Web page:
MONTGOMERY, Ala. (WSFA) - The number of people requiring hospitalization for COVID-19 in Alabama has ballooned to a new high, crossing the 3,000 mark for the first time ever.
It’s also putting at risk those needing treatment for other illnesses or injuries.
As of Monday afternoon, the Alabama Department of Public Health reports medical facilities statewide are now treating 3,064 inpatients as a result of the pandemic. The seven-day average now stands at 2,834 hospitalizations per day.
That’s up considerably over the past month when December accounted for a full 30 percent off all COVID cases, 25 percent of deaths, and a hospitalization rate that soared by more than 1,100 patients.
“We are being overwhelmed right now,” State Health Officer Scott Harris said to the Associated Press on Friday. “I believe, unfortunately, we are going to see even worse numbers than we have now, and the ones we have now are pretty bad.”
The situation is greatly concerning, not just for those with COVID but for anyone seeking treatment of an urgent, non-COVID-related nature.
Danne Howard with the Alabama Hospital Association said just before the new year that COVID-19 has taken an unthinkable toll on an exhausted health care system already facing staffing shortages. She said that when hospitals were at a then-record 2,900 inpatients.
As those resources are stretched thinner, treatment delays are a stark reality for those with non-COVID-related emergency issues. That means if you have an emergency outside of COVID, it could impact your care.
Hospitals across Alabama are moving more staff members to treatment of the growing number of COVID patients. Maintaining enough staff to treat both those with and without COVID is a chief concern.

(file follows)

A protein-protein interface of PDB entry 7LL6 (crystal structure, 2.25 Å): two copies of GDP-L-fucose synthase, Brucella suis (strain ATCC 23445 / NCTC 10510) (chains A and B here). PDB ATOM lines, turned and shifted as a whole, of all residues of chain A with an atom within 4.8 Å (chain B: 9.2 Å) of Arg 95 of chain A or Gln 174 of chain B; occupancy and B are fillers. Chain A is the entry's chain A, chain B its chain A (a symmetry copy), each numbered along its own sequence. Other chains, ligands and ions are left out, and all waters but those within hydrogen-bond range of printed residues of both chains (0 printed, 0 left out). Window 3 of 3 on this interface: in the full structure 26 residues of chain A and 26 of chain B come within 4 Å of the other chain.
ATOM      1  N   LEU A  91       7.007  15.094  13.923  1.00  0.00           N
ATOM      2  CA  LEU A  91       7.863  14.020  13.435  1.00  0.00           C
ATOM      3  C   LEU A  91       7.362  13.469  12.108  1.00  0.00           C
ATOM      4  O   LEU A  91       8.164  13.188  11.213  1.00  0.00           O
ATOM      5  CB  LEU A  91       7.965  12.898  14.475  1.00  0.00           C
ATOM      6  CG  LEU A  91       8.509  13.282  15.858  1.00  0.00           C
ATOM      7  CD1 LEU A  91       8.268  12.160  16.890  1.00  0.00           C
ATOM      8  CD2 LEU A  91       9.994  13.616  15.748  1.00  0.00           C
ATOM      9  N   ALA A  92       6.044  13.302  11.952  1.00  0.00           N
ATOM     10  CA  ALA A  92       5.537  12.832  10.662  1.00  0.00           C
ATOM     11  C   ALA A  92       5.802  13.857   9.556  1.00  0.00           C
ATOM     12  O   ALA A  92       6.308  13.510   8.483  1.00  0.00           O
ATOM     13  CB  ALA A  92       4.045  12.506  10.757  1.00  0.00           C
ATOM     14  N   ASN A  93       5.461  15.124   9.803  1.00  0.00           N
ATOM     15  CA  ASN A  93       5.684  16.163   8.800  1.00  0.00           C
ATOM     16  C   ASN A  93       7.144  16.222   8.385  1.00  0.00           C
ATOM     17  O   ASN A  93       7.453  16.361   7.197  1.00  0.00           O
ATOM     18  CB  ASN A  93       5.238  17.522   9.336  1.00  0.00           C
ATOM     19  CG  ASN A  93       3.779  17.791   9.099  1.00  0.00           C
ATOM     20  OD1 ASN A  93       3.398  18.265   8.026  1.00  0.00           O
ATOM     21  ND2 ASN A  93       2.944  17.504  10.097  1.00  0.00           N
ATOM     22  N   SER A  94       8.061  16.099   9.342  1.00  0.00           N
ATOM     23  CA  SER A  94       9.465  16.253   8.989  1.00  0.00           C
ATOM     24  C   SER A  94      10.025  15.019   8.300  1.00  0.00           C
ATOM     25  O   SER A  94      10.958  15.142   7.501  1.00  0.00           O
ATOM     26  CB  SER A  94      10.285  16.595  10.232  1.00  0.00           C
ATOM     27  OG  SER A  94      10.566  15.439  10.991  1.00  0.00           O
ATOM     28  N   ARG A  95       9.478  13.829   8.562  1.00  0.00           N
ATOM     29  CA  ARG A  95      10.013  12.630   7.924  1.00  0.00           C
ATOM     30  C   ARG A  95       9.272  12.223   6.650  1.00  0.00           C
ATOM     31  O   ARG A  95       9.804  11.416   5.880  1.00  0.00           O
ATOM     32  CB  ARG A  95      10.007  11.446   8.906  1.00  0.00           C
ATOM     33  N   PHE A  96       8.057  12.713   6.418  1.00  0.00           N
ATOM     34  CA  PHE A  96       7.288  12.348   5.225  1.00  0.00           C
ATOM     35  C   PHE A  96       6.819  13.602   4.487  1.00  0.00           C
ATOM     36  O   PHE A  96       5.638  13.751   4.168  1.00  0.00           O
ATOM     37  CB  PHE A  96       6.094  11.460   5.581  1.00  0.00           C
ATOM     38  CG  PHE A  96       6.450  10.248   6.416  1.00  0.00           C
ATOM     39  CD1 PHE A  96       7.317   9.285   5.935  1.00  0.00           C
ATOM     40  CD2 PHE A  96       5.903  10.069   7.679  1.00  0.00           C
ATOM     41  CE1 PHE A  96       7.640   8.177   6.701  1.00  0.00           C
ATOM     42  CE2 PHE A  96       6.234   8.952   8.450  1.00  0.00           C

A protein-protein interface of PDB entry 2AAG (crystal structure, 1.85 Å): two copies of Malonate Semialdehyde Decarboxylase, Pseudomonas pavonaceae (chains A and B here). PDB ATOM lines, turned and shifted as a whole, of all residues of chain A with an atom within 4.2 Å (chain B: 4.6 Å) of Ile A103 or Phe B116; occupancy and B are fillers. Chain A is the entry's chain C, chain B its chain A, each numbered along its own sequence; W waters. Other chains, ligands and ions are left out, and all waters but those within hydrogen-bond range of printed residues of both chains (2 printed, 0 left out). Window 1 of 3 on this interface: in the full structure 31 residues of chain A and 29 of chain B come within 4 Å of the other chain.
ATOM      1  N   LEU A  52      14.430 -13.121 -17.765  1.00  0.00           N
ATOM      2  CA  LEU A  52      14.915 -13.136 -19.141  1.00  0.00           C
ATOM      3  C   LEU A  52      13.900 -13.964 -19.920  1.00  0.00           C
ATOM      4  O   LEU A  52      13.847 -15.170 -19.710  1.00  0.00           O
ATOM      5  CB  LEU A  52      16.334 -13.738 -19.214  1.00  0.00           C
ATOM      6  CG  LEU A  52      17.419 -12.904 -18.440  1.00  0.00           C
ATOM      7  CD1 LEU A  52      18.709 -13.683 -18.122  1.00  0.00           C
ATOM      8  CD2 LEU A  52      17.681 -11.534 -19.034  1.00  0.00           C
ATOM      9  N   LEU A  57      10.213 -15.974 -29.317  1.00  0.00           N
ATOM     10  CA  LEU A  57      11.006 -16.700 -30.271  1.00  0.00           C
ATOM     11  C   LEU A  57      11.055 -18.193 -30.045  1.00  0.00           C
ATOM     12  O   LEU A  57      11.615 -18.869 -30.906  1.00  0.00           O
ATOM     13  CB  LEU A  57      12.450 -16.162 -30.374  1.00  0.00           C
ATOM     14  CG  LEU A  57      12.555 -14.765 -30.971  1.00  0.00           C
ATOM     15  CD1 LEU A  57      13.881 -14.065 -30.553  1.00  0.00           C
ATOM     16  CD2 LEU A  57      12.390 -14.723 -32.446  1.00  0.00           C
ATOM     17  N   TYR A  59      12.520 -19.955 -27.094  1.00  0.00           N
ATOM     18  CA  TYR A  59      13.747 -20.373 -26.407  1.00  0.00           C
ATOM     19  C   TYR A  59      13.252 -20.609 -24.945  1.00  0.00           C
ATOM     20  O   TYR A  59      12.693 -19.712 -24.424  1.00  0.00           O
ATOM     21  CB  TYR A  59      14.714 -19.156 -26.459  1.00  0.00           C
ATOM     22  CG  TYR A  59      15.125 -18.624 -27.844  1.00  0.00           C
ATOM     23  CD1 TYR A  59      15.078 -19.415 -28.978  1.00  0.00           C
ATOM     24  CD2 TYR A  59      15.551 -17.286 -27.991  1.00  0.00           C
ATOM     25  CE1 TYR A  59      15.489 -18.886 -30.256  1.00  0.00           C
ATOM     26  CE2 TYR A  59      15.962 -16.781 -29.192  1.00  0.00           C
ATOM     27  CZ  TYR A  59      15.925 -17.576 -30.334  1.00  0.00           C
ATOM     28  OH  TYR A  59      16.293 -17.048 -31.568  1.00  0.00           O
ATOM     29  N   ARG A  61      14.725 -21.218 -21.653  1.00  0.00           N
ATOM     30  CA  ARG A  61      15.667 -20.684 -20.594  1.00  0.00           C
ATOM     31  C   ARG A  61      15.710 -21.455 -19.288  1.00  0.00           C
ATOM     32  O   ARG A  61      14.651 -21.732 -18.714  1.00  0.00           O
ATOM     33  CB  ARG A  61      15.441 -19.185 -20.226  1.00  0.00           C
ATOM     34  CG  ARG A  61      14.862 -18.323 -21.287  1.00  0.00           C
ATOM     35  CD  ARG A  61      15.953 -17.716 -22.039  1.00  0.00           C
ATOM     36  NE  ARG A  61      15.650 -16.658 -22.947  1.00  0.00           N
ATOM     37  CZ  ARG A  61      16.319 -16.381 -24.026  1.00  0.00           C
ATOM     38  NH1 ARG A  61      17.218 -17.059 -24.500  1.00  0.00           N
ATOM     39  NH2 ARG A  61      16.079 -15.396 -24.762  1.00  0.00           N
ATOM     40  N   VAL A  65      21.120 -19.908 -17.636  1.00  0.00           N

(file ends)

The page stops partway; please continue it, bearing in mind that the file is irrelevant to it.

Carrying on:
Howard said hospitals are rising to the challenge, but she added facilities still need to be able to respond to non-COVID medical situations like strokes, heart attacks, and other emergencies, and she explained that is getting harder to do.
Unfortunately, the higher the number of positive cases means more people going to the hospital and eventually more deaths, WBRC reports. UAB and other hospitals have put off some elective procedures and if the number of inpatients continues to grow, hospitals may have to seek more cuts to procedures that aren’t just cosmetic.
“So an example would be getting a central IV for access for chemotherapy for cancer patients. That is considered elective because it’s not an emergency,” said UAB’s Dr. Jeanne Marrazzo. “But do you want to have that put off for a week after getting a cancer diagnosis? No.”
Montgomery’s hospitals are treating record numbers of inpatients Monday. Jackson Hospital is treating 86 patients while Baptist Health’s three area hospitals are treating 177.
Meanwhile, UAB is treating 221 inpatients, just off its record of 226.
Hospitals have treated a total of 34,373 patients since the pandemic started in Alabama in mid-March.